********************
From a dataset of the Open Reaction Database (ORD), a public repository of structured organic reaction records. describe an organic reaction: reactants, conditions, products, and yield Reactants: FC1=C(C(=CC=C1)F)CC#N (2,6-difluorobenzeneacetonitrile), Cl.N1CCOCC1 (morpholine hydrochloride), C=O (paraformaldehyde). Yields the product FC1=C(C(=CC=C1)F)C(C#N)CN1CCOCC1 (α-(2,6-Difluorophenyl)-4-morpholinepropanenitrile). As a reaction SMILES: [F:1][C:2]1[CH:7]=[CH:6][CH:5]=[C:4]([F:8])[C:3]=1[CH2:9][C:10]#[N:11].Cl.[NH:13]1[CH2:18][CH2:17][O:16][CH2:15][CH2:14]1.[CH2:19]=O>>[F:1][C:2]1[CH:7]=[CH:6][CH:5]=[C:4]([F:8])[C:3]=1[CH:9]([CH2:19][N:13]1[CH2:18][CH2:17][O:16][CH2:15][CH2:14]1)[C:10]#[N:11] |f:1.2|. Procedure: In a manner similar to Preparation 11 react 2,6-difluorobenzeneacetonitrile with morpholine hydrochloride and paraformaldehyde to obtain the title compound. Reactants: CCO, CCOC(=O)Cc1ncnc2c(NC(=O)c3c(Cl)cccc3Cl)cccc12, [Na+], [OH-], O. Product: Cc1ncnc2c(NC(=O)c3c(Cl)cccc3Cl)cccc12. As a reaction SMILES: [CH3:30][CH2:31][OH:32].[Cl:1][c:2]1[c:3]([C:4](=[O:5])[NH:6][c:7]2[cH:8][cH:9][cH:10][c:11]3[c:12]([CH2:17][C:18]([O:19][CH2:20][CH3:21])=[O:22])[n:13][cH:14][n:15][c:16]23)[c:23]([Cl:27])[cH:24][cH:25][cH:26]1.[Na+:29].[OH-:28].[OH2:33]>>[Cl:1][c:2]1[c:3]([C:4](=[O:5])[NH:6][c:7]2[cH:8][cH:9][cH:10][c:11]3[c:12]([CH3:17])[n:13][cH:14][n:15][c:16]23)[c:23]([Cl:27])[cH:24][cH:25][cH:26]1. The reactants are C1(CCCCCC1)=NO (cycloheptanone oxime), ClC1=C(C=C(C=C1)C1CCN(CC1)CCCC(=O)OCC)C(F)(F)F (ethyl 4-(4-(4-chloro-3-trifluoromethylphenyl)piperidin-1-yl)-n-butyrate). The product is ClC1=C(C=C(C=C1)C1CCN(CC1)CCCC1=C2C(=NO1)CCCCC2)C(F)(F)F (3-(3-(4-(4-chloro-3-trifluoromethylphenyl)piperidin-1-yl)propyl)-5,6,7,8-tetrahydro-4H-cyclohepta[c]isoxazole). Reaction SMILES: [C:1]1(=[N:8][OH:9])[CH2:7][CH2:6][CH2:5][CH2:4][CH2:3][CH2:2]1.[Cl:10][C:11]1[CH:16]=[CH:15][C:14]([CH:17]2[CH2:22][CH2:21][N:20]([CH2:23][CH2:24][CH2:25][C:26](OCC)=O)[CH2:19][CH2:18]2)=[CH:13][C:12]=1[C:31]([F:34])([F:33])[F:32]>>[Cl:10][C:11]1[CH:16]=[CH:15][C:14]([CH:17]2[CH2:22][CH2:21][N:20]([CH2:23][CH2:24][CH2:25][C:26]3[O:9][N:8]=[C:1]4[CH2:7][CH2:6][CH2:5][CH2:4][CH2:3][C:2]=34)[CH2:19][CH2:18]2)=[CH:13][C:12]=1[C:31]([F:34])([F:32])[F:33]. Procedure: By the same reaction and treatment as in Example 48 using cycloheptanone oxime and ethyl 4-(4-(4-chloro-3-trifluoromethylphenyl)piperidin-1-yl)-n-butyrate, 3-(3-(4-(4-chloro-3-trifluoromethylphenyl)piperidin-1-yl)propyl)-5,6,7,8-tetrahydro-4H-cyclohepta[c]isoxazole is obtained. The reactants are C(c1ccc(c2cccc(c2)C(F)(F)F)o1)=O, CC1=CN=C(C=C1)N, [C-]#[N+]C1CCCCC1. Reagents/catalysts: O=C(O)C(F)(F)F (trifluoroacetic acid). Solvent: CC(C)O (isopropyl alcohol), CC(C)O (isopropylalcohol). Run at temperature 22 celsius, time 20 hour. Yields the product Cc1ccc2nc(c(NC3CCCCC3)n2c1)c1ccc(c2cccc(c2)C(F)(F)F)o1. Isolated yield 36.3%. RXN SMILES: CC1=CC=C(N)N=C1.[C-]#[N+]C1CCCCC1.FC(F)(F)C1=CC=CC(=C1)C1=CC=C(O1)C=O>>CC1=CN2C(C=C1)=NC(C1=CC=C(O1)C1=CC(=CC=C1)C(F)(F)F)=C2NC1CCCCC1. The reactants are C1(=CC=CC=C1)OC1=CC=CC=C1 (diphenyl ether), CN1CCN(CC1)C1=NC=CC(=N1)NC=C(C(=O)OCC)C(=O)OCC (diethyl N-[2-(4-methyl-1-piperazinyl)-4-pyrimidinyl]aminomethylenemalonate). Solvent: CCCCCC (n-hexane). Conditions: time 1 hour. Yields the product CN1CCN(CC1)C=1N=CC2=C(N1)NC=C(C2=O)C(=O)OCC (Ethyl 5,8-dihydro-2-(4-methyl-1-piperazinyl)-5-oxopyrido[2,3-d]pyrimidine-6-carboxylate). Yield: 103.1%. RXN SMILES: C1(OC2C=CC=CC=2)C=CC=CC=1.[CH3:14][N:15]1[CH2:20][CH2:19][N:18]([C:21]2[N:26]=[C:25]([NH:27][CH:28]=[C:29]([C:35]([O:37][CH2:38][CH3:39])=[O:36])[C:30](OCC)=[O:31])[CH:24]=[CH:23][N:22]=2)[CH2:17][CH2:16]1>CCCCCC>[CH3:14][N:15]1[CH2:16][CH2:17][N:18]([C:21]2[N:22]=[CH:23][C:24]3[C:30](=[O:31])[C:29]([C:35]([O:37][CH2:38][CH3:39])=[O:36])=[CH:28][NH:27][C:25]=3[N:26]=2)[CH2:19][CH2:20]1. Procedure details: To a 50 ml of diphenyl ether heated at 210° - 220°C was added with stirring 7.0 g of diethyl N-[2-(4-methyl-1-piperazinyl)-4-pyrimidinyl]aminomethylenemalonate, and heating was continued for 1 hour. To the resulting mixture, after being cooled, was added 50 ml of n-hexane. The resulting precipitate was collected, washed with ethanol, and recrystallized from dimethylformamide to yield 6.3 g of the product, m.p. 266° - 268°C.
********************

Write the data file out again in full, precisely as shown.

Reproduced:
From a dataset of the Open Reaction Database (ORD), a public repository of structured organic reaction records. describe an organic reaction: reactants, conditions, products, and yield Reactants: FC1=C(C(=CC=C1)F)CC#N (2,6-difluorobenzeneacetonitrile), Cl.N1CCOCC1 (morpholine hydrochloride), C=O (paraformaldehyde). Yields the product FC1=C(C(=CC=C1)F)C(C#N)CN1CCOCC1 (α-(2,6-Difluorophenyl)-4-morpholinepropanenitrile). As a reaction SMILES: [F:1][C:2]1[CH:7]=[CH:6][CH:5]=[C:4]([F:8])[C:3]=1[CH2:9][C:10]#[N:11].Cl.[NH:13]1[CH2:18][CH2:17][O:16][CH2:15][CH2:14]1.[CH2:19]=O>>[F:1][C:2]1[CH:7]=[CH:6][CH:5]=[C:4]([F:8])[C:3]=1[CH:9]([CH2:19][N:13]1[CH2:18][CH2:17][O:16][CH2:15][CH2:14]1)[C:10]#[N:11] |f:1.2|. Procedure: In a manner similar to Preparation 11 react 2,6-difluorobenzeneacetonitrile with morpholine hydrochloride and paraformaldehyde to obtain the title compound. Reactants: CCO, CCOC(=O)Cc1ncnc2c(NC(=O)c3c(Cl)cccc3Cl)cccc12, [Na+], [OH-], O. Product: Cc1ncnc2c(NC(=O)c3c(Cl)cccc3Cl)cccc12. As a reaction SMILES: [CH3:30][CH2:31][OH:32].[Cl:1][c:2]1[c:3]([C:4](=[O:5])[NH:6][c:7]2[cH:8][cH:9][cH:10][c:11]3[c:12]([CH2:17][C:18]([O:19][CH2:20][CH3:21])=[O:22])[n:13][cH:14][n:15][c:16]23)[c:23]([Cl:27])[cH:24][cH:25][cH:26]1.[Na+:29].[OH-:28].[OH2:33]>>[Cl:1][c:2]1[c:3]([C:4](=[O:5])[NH:6][c:7]2[cH:8][cH:9][cH:10][c:11]3[c:12]([CH3:17])[n:13][cH:14][n:15][c:16]23)[c:23]([Cl:27])[cH:24][cH:25][cH:26]1. The reactants are C1(CCCCCC1)=NO (cycloheptanone oxime), ClC1=C(C=C(C=C1)C1CCN(CC1)CCCC(=O)OCC)C(F)(F)F (ethyl 4-(4-(4-chloro-3-trifluoromethylphenyl)piperidin-1-yl)-n-butyrate). The product is ClC1=C(C=C(C=C1)C1CCN(CC1)CCCC1=C2C(=NO1)CCCCC2)C(F)(F)F (3-(3-(4-(4-chloro-3-trifluoromethylphenyl)piperidin-1-yl)propyl)-5,6,7,8-tetrahydro-4H-cyclohepta[c]isoxazole). Reaction SMILES: [C:1]1(=[N:8][OH:9])[CH2:7][CH2:6][CH2:5][CH2:4][CH2:3][CH2:2]1.[Cl:10][C:11]1[CH:16]=[CH:15][C:14]([CH:17]2[CH2:22][CH2:21][N:20]([CH2:23][CH2:24][CH2:25][C:26](OCC)=O)[CH2:19][CH2:18]2)=[CH:13][C:12]=1[C:31]([F:34])([F:33])[F:32]>>[Cl:10][C:11]1[CH:16]=[CH:15][C:14]([CH:17]2[CH2:22][CH2:21][N:20]([CH2:23][CH2:24][CH2:25][C:26]3[O:9][N:8]=[C:1]4[CH2:7][CH2:6][CH2:5][CH2:4][CH2:3][C:2]=34)[CH2:19][CH2:18]2)=[CH:13][C:12]=1[C:31]([F:34])([F:32])[F:33]. Procedure: By the same reaction and treatment as in Example 48 using cycloheptanone oxime and ethyl 4-(4-(4-chloro-3-trifluoromethylphenyl)piperidin-1-yl)-n-butyrate, 3-(3-(4-(4-chloro-3-trifluoromethylphenyl)piperidin-1-yl)propyl)-5,6,7,8-tetrahydro-4H-cyclohepta[c]isoxazole is obtained. The reactants are C(c1ccc(c2cccc(c2)C(F)(F)F)o1)=O, CC1=CN=C(C=C1)N, [C-]#[N+]C1CCCCC1. Reagents/catalysts: O=C(O)C(F)(F)F (trifluoroacetic acid). Solvent: CC(C)O (isopropyl alcohol), CC(C)O (isopropylalcohol). Run at temperature 22 celsius, time 20 hour. Yields the product Cc1ccc2nc(c(NC3CCCCC3)n2c1)c1ccc(c2cccc(c2)C(F)(F)F)o1. Isolated yield 36.3%. RXN SMILES: CC1=CC=C(N)N=C1.[C-]#[N+]C1CCCCC1.FC(F)(F)C1=CC=CC(=C1)C1=CC=C(O1)C=O>>CC1=CN2C(C=C1)=NC(C1=CC=C(O1)C1=CC(=CC=C1)C(F)(F)F)=C2NC1CCCCC1. The reactants are C1(=CC=CC=C1)OC1=CC=CC=C1 (diphenyl ether), CN1CCN(CC1)C1=NC=CC(=N1)NC=C(C(=O)OCC)C(=O)OCC (diethyl N-[2-(4-methyl-1-piperazinyl)-4-pyrimidinyl]aminomethylenemalonate). Solvent: CCCCCC (n-hexane). Conditions: time 1 hour. Yields the product CN1CCN(CC1)C=1N=CC2=C(N1)NC=C(C2=O)C(=O)OCC (Ethyl 5,8-dihydro-2-(4-methyl-1-piperazinyl)-5-oxopyrido[2,3-d]pyrimidine-6-carboxylate). Yield: 103.1%. RXN SMILES: C1(OC2C=CC=CC=2)C=CC=CC=1.[CH3:14][N:15]1[CH2:20][CH2:19][N:18]([C:21]2[N:26]=[C:25]([NH:27][CH:28]=[C:29]([C:35]([O:37][CH2:38][CH3:39])=[O:36])[C:30](OCC)=[O:31])[CH:24]=[CH:23][N:22]=2)[CH2:17][CH2:16]1>CCCCCC>[CH3:14][N:15]1[CH2:16][CH2:17][N:18]([C:21]2[N:22]=[CH:23][C:24]3[C:30](=[O:31])[C:29]([C:35]([O:37][CH2:38][CH3:39])=[O:36])=[CH:28][NH:27][C:25]=3[N:26]=2)[CH2:19][CH2:20]1. Procedure details: To a 50 ml of diphenyl ether heated at 210° - 220°C was added with stirring 7.0 g of diethyl N-[2-(4-methyl-1-piperazinyl)-4-pyrimidinyl]aminomethylenemalonate, and heating was continued for 1 hour. To the resulting mixture, after being cooled, was added 50 ml of n-hexane. The resulting precipitate was collected, washed with ethanol, and recrystallized from dimethylformamide to yield 6.3 g of the product, m.p. 266° - 268°C.